The real reason Doug elected to punt is even more troubling


The fact that Doug Pederson elected to punt in overtime and settle for a tie against the Bengals on Sunday is a problem.

The reason he did it is an even bigger one.

Over the last few years, Pederson earned his reputation as one of the more aggressive head coaches in the NFL because he was able to show faith in his players. He has always trusted them to make those gutsy decisions pay off.

It certainly doesn’t seem like Pederson trusts Carson Wentz right now.

Because if it was 2017 (or even 2018 or 2019) and THAT version of Carson Wentz was the quarterback, do we really think Pederson opts to punt the football away in overtime and settle for a tie? Against the freaking Cincinnati Bengals?

No way.

If Wentz looked like an elite quarterback, of course Pederson sends him out there on a 4th-and-12 with a chance to move the sticks, pick up a first down and then kick a game-winning field goal. The head coach should be able to trust his franchise quarterback, the No. 2 overall pick with the $100 million contract, to make a play to win a game. Even before that fourth down, it seemed like Pederson was coaching to win the game on a long field goal. 

After three games this season, the truth is sad and it’s hard to face: Wentz looks like a broken player.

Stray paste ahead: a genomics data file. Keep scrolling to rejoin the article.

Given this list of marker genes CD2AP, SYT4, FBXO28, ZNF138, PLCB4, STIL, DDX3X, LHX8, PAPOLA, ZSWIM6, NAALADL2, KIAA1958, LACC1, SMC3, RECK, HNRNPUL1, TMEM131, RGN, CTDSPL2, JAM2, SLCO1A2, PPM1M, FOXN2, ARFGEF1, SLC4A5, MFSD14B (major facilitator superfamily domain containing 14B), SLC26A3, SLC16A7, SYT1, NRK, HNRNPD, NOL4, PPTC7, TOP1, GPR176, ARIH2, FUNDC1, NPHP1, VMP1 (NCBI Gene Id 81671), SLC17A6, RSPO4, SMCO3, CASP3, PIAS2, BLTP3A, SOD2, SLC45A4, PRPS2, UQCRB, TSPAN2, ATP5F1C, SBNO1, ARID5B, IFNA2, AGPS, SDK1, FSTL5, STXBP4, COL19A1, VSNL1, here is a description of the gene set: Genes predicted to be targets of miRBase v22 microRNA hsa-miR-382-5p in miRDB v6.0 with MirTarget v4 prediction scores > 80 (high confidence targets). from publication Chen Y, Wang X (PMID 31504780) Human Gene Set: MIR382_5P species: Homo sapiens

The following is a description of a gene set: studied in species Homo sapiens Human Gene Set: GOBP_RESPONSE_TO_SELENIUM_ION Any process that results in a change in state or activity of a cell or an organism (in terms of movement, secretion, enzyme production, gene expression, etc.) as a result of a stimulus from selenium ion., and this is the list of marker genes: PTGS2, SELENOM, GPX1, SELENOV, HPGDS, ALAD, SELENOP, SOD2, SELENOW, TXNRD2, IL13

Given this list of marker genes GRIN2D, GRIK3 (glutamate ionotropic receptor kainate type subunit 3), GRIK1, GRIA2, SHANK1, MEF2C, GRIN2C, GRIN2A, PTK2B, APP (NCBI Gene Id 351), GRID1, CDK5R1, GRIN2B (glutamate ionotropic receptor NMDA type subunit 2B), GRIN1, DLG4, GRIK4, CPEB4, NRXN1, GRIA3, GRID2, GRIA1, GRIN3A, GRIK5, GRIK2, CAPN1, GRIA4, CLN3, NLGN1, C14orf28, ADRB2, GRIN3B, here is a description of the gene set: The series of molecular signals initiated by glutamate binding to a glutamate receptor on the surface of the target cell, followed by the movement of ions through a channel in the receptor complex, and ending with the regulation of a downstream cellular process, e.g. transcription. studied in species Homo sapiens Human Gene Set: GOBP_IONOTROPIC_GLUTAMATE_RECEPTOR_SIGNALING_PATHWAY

“I have to be better – and I know that and I will be,” Wentz said after Sunday’s 23-23 tie. “I’ll learn from it. That’s really all I can say.”


After all three games to start the 2020 season, Wentz has given some variation of that response. And after every game, it’s becoming harder and harder to believe him.

Sure, there were some built-in excuses again on Sunday. The Eagles had their third different offensive line in three games. They were without Jalen Reagor and then they lost Dallas Goedert and DeSean Jackson in the first half. Hell, is it too far along in the year to blame the unusual offseason?

But all those excuses don’t matter. Wentz is the franchise quarterback and he just hasn’t played like it. Not even close.

Wentz on Sunday completed 29 of 47 passes (61.7%) for 225 yards with 1 touchdown and 2 interceptions. He had a passer rating of 62.8. This is the first time in Wentz’s career he has had three straight games with a passer rating under 75.

The most shocking part of Wentz’s regression is his propensity for turning the football over. He threw two more interceptions on Sunday and was lucky that Jason Kelce jumped on the ball he fumbled.

In each of his three previous seasons, Wentz threw exactly seven interceptions. In 2020, he has six through three games! Wentz didn’t throw his sixth INT last year until Week 12.

“That’s something that I have to be better with,” Wentz said.

It’s possible that Sunday’s tie was actually an even more frustrating game for Wentz and for Eagles fans, because there were some glimpses of the old Wentz. He was able to avoid pressure at times, get on the run, and his 30-yard pass to Zach Ertz in overtime was a beauty.

Wentz also had nine carries for a career-high 65 yards and an important rushing touchdown in the fourth quarter.

“I mean, he battled,” Pederson said. “He was tough.”

Yeah, no question. Wentz was tough. Wentz battled.

But Wentz also just wasn’t good enough. And he hasn’t been good enough now for three games.

If he had been, the head coach would have shown more faith in him.